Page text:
Regina committee pushes wellness plan and overdose prevention amid high drug toxicity deaths
Regina’s community wellness committee voted unanimously in favor of a wellness plan that would address issues like substance use in the city. The plan will now be submitted to City Council for final approval.
Drug toxicity incidents increased in the province during the pandemic. The committee’s recommendation follows a report from Saskatchewan coroners indicating that as of November 3, there had been 161 confirmed drug-related deaths and 202 more suspected deaths so far in 2021.
In 2020, there were 314 confirmed deaths.
On Wednesday, committee members reviewed the community safety and well-being plan, which would require the city to pay about $ 1.38 million.
This would include $ 75,000 for an overdose prevention strategy and the first installment of $ 500,000 in annual harm reduction funding distributed through a grant program.
The remaining $ 800,000 would be used to establish a governance plan and staff support for an office in charge of the plan.
The plan recommends short- and long-term goals, including the development of a community action table to address the overdose prevention strategy, prevent and reduce the harms of substance use, increase education on drug use, substance use and reduce the stigma associated with it.
The plan also addresses other issues such as domestic violence and food insecurity.
Felix Munger, executive director of the Canadian Municipal Crime Prevention Network, predicts that the plan will reduce police use over time, as demonstrated by other municipalities with similar plans.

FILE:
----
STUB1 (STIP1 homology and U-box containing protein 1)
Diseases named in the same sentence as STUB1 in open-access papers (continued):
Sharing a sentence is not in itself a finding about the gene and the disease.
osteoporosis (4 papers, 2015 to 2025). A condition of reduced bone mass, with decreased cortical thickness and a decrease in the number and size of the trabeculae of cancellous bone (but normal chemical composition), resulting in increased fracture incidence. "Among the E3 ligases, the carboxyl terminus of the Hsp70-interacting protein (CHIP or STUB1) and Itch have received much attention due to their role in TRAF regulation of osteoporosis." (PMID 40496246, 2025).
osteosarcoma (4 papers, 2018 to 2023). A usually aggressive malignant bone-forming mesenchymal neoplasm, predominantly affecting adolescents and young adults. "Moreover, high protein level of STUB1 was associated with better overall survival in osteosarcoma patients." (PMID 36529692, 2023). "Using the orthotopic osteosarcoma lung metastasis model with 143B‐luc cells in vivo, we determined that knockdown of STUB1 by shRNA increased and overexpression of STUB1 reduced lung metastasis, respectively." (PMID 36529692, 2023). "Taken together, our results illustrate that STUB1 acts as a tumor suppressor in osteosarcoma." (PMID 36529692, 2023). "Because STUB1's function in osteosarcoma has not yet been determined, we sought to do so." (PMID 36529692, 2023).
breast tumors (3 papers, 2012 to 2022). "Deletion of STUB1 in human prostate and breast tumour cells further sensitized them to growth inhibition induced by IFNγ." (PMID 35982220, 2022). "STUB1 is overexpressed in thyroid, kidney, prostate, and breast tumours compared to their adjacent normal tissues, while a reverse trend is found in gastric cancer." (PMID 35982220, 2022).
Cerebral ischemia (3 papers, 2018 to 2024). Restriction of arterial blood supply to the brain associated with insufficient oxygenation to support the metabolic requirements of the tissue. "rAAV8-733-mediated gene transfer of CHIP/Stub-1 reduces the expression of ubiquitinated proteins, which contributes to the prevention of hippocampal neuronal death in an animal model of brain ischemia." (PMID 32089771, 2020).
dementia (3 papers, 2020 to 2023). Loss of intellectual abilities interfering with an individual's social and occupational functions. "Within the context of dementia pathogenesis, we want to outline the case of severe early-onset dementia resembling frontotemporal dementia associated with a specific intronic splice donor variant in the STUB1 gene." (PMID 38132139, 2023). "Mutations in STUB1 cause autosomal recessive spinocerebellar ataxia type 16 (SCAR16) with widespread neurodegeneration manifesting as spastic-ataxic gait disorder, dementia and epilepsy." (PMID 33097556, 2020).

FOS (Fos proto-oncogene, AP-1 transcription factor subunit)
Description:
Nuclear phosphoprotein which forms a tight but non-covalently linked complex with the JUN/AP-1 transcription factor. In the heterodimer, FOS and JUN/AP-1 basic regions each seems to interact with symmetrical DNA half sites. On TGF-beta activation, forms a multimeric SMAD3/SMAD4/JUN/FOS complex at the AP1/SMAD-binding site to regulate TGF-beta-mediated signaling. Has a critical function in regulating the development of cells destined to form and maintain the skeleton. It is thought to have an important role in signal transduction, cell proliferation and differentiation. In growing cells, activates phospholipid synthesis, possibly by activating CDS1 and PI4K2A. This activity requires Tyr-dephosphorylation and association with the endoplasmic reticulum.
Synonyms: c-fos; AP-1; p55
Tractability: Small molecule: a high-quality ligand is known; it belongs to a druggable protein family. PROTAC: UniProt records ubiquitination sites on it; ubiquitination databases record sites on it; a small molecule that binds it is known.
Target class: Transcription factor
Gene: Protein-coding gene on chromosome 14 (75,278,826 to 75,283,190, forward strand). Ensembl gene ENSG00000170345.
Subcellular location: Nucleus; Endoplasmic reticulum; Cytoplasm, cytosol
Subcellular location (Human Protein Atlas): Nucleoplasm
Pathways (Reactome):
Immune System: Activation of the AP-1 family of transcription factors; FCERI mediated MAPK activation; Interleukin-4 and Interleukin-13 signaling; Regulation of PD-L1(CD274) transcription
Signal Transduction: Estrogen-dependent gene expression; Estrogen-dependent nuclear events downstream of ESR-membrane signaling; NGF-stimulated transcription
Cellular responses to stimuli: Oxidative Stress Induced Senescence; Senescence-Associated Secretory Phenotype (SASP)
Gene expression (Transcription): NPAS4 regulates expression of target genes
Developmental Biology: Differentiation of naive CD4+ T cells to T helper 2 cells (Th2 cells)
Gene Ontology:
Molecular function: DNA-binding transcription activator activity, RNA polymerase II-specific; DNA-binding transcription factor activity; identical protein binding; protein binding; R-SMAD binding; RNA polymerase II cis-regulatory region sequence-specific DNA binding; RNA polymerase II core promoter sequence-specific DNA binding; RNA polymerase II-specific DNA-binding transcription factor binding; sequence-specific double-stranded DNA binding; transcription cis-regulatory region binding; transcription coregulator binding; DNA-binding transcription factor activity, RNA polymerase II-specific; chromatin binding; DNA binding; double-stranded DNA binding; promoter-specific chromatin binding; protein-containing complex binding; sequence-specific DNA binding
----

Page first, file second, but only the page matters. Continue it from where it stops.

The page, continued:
Substance use in Regina is a ‘big deal’
The Regina Police Service was involved in drafting the plan.
Substance use is a big problem in Regina, according to Evan Bray, chief of the Regina Police Department. He said the statistics show it is worse in Regina than in Saskatoon.
There were 81 confirmed drug toxicity deaths in Regina in 2021, compared to 42 in Saskatoon.
“We have to deal with it aggressively,” Bray said.
He said that means agencies are working together to fight it. He said the problem should be seen from a health perspective and the police should be seen as support.
One method is the decriminalization of certain drug possessions, a proposal of the welfare plan to which the police department collaborated. Bray said he said he was proud of this part.
“But that can only happen when you’ve put in place supports and services at the provincial level and even a level of community organization ready to step in,” he said.
“So instead of charging, we’re going to tie them to that support and service… if those supports and services aren’t in place, decriminalization won’t do anything.”
Bray said there was “aggressive work going on” to tackle substance use and harm reduction – a critical part of the plan he says is in its infancy in Regina.
Now that the committee has voted in favor, the plan will be submitted to city council for discussion.
Com. Bob Hawkins said the plan was “critically important” and asked for a reasonable amount of time to review.
The committee asked the clerk’s office to book a special council meeting in November to discuss the plan.